K. Scott Takes on Tory Lanez' "Stupid Again," With Conviction, and naming it "Nothing For Free"


If there's one thing that's indisputable about K. Scott, the Virginia-bred up-comer, it's that he can accomplish anything he sets his mind to.


From growing up in a toxic household and being sent away to a Children's Home, to earning applause from Reason of Top Dawg Entertainment and being prospected as a signed artist, it's clear to see that there's something special about this budding self-made creative.

 It was only until the now El Paso-based versifier took matters into his own hands by doubled-down on his developing musical talents that his creative reign would blossom, even creating a moniker for his work as a producer, known as "Ratfooshi."


Now, collecting the touchstones of his Hip-hop influences and with meticulous attention to detail, K Scott emerges with his own bid at taking the Rap game by storm, delivering a remix of Tory Lanez' "Stupid Again," and titling it "Nothing For Free," reminding fans why he's the next to circumnavigate "up-and-up" in the Hip-hop scene. 


On "Nothing For Free," K. Scott lands with a concert cadence, versifying with an audacious tonality and the unfiltered flow of a veteran MC. He flashes and spills over his buzzing words with an intense focus on his dominion over his competition ("you know that I got your boy straight furious, no one could shine like I stunt, no one could touch me on point blank period").


As he flushes out any inquiry as to why he's the greatest, his hook comes in swinging like he's on his way to a cipher, but really it's a rap battle: "all of you rappers my sons and the sun at my feet that's how I'm running the heat, who you know movin' and coolin' and pullin' and doin' it fluently nobody fuck what you think!" He dispenses his adhesive runs with a predisposed sense of belligerency, coming off aggressive and never wavering from the fact that he will never sleep on his own greatness.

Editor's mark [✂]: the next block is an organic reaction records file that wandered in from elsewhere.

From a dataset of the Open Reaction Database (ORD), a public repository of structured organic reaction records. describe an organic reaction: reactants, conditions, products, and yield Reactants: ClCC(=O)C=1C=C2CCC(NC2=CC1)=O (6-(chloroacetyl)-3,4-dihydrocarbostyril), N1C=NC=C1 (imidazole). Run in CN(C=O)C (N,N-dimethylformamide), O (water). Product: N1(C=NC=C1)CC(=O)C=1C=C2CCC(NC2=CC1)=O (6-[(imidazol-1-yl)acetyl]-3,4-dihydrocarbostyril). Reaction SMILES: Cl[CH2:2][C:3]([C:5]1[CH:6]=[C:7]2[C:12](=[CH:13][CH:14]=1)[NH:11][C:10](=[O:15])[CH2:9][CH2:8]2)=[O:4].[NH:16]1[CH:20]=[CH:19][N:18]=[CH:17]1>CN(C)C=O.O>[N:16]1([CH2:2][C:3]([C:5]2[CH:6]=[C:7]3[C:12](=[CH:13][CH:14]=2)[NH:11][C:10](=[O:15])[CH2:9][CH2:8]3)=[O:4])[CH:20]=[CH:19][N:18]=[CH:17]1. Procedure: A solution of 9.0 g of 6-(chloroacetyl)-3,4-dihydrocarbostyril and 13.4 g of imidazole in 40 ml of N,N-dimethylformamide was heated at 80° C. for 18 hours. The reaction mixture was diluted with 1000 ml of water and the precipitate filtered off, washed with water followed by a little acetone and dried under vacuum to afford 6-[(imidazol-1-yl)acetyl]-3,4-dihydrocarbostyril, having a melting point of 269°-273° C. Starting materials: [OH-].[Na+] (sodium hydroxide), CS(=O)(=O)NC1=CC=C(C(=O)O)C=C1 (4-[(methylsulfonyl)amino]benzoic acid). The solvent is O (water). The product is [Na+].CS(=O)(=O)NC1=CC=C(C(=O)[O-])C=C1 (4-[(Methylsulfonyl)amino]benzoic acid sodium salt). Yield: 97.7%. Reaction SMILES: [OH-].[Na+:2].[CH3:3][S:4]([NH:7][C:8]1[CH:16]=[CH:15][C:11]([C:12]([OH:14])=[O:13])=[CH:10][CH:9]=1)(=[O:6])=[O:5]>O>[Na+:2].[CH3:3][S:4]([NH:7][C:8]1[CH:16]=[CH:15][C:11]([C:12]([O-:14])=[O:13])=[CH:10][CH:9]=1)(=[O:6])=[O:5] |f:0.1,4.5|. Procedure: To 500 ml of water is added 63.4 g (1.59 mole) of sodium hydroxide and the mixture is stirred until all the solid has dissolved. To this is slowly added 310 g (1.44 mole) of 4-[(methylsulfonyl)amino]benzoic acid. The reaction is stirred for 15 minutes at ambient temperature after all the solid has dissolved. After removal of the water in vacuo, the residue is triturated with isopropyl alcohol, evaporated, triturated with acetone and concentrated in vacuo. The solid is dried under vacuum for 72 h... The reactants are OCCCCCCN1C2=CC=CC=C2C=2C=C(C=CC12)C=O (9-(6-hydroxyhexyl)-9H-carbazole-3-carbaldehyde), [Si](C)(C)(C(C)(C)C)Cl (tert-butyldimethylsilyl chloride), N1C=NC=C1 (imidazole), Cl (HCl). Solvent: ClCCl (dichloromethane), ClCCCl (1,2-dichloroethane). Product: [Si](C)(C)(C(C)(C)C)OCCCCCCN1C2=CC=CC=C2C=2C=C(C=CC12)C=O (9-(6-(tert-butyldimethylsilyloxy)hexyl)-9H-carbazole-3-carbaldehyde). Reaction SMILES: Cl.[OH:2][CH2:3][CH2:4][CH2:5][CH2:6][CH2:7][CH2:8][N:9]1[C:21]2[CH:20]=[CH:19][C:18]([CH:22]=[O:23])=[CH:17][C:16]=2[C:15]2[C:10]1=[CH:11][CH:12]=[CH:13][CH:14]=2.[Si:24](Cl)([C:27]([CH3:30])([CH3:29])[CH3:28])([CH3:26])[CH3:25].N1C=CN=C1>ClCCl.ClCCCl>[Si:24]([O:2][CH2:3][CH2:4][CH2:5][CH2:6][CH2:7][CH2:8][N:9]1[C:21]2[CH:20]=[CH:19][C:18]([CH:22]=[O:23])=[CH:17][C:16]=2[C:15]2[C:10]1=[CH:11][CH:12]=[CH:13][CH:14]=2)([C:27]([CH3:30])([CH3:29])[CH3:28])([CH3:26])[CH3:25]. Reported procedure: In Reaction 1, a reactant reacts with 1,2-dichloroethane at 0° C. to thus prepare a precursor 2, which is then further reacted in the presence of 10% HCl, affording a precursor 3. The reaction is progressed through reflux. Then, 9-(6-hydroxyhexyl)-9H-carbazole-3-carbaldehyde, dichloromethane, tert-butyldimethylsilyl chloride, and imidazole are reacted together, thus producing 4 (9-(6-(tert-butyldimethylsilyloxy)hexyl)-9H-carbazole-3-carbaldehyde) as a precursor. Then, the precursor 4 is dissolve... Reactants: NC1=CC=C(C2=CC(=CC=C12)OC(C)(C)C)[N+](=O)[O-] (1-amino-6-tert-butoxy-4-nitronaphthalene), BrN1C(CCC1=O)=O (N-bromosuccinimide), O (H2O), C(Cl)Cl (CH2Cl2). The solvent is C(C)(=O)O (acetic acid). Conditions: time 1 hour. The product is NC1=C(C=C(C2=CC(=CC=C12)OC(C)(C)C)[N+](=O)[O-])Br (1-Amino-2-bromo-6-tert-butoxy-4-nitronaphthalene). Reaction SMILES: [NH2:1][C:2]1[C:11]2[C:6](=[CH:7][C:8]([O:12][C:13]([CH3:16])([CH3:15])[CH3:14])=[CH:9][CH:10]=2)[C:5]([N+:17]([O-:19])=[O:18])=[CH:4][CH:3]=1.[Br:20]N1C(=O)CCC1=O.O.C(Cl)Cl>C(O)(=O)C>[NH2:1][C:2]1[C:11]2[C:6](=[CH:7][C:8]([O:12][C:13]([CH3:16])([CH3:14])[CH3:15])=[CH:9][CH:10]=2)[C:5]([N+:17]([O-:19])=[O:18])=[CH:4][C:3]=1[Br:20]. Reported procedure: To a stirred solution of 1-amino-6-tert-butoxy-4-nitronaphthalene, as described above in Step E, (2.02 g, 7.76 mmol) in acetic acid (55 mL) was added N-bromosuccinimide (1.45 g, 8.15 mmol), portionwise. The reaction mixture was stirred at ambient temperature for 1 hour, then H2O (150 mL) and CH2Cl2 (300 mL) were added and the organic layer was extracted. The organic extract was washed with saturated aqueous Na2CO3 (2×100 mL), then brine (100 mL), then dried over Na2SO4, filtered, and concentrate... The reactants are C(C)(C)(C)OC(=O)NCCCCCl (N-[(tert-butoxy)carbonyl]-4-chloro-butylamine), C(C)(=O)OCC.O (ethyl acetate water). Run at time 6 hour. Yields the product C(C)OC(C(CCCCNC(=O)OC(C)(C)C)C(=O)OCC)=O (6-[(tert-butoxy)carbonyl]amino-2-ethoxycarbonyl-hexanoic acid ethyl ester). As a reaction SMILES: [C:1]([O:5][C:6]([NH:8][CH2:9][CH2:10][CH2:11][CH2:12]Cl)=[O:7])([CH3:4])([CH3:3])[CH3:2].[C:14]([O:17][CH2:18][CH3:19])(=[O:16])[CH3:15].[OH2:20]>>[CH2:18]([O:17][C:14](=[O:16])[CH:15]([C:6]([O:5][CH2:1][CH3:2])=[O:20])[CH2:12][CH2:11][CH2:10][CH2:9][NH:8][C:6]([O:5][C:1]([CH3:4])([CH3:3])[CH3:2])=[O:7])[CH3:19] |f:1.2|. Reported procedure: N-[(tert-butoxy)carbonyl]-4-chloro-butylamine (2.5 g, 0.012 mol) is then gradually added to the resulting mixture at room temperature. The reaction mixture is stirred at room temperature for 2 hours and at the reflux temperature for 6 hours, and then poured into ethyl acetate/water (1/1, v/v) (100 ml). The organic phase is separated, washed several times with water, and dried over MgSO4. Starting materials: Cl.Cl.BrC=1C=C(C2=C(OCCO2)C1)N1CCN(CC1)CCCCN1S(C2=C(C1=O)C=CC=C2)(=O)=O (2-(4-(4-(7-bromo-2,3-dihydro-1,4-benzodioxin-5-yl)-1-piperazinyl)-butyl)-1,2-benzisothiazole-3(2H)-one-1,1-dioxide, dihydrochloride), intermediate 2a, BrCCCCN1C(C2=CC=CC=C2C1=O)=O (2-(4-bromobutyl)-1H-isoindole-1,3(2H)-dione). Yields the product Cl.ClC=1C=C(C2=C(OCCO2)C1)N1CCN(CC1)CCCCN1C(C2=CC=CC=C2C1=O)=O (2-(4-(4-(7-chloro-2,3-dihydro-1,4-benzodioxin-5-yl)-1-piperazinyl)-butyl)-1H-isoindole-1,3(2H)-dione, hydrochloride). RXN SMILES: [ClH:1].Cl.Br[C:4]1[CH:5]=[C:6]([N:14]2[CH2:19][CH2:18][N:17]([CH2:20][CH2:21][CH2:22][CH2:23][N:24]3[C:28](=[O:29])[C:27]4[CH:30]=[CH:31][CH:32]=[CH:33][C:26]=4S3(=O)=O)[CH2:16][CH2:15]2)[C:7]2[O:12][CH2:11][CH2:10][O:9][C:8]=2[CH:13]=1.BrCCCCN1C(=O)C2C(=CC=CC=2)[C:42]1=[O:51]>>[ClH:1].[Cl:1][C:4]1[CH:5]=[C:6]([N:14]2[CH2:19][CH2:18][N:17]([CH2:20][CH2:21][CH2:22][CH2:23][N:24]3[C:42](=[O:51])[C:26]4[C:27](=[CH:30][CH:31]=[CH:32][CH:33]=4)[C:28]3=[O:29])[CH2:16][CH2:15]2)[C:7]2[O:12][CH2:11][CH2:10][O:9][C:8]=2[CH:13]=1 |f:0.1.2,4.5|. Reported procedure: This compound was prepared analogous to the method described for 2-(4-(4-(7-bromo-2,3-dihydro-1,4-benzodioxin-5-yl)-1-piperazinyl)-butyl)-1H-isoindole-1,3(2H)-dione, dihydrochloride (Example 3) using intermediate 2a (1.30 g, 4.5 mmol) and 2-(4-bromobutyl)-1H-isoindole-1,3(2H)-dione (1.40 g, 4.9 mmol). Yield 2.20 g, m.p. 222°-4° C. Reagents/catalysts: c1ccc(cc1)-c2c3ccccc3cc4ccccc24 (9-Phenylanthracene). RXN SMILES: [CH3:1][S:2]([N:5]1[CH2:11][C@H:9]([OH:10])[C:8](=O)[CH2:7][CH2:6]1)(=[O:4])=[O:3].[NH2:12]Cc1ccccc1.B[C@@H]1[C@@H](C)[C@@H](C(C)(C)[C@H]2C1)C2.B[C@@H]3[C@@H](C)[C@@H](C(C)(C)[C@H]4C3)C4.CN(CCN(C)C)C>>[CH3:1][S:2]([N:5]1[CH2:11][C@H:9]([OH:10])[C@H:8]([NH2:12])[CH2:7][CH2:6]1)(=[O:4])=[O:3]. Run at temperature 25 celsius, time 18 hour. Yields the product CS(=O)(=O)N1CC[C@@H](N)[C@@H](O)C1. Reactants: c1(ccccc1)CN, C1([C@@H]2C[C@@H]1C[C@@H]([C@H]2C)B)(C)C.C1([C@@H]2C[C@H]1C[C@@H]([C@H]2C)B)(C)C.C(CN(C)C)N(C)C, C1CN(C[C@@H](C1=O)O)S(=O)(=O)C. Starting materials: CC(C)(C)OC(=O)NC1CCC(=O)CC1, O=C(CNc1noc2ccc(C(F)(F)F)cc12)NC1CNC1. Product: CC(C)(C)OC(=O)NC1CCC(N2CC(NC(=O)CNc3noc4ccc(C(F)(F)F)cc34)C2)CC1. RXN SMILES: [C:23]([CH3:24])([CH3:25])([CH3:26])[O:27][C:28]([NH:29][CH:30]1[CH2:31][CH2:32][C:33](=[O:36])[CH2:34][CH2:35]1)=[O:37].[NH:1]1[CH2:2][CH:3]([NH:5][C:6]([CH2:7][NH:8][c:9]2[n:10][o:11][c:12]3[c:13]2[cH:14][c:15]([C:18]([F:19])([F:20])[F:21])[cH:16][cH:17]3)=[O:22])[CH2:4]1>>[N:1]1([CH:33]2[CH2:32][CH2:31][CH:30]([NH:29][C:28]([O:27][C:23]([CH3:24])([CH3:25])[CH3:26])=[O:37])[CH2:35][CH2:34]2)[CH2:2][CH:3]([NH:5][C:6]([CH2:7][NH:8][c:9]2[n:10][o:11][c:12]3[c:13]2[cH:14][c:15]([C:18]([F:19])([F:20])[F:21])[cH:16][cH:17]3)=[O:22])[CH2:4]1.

By the time the next verse comes, it's clear K. Scott isn't playing around, "we can't match, I been shootin' for the stars, you been shootin' for defeat/the feet Lil Tory ass nigga." He's taking jabs at the man who originally laid-waste over the instrumental he is now reformulating as his own. It's a testament to the confidence this young artist protrudes through each hard-landing line and every bouncy rhythm he diffuses his flow from. 

To say "Nothing For Free" comes from an artist who believes in himself would be an understatement. When fans hear the impassioned boom behind each punctuated line, like "I got energy power, callin' runnin' my data, everything I devour, never live to see after," to something as provocative as, "neo the sporin' I chill in the cut, she give me head with the bread and a kiss, I'm gettin' multiple stimulus fun," it's clear to see why the music scene is prepping for the rise of K. Scott. 


Listen to "Nothing For Free," here.



What made you want to take an instrumental from Tory Lanez and flip on it the way you did with "Nothing For Free"?


The beat was hard as f**k. I instantly heard shit over it. Normally I write my verses out but the majority of this song was off the top so it was easy.


Where did you find the confidence to perform with such intensity over "Nothing For Free"? Can you describe some of the emotions that influenced your verses? 


I think confidence comes with good delivery and that's something I work on every time I rap. I couldn't really hear me rapping without that intensity. This song wasn't too emotionally driven. Just me having fun with the craft.

Do you feel "Nothing For Free" left a resounding lesson with you regarding your mixing, mastering, and recording skills?


Well, every time I record, mix, and master a song, I might learn something from it. Nothing really resounding. I've been doing it for a minute and anything I've learned or improved on has been from all the small things I might hear. Over time, the practice makes the biggest difference.


If you could give your fans a few words that would act as the prologue to the experience and intent behind "Nothing For Free," what would you feel the need to say, and why?


Everything I would need to say is in the song for sure.


What has been keeping you inspired in 2020? What can we expect to see next from you?


To be honest, I haven't been too inspired this year. I try not to rely on inspiration to work on art because I would never drop anything. But I definitely take advantage of my ideas from hearing dope beats like "Nothing For Free," or any other ideas I have. What can you expect? I don't like talking about it, I'd rather just show you.

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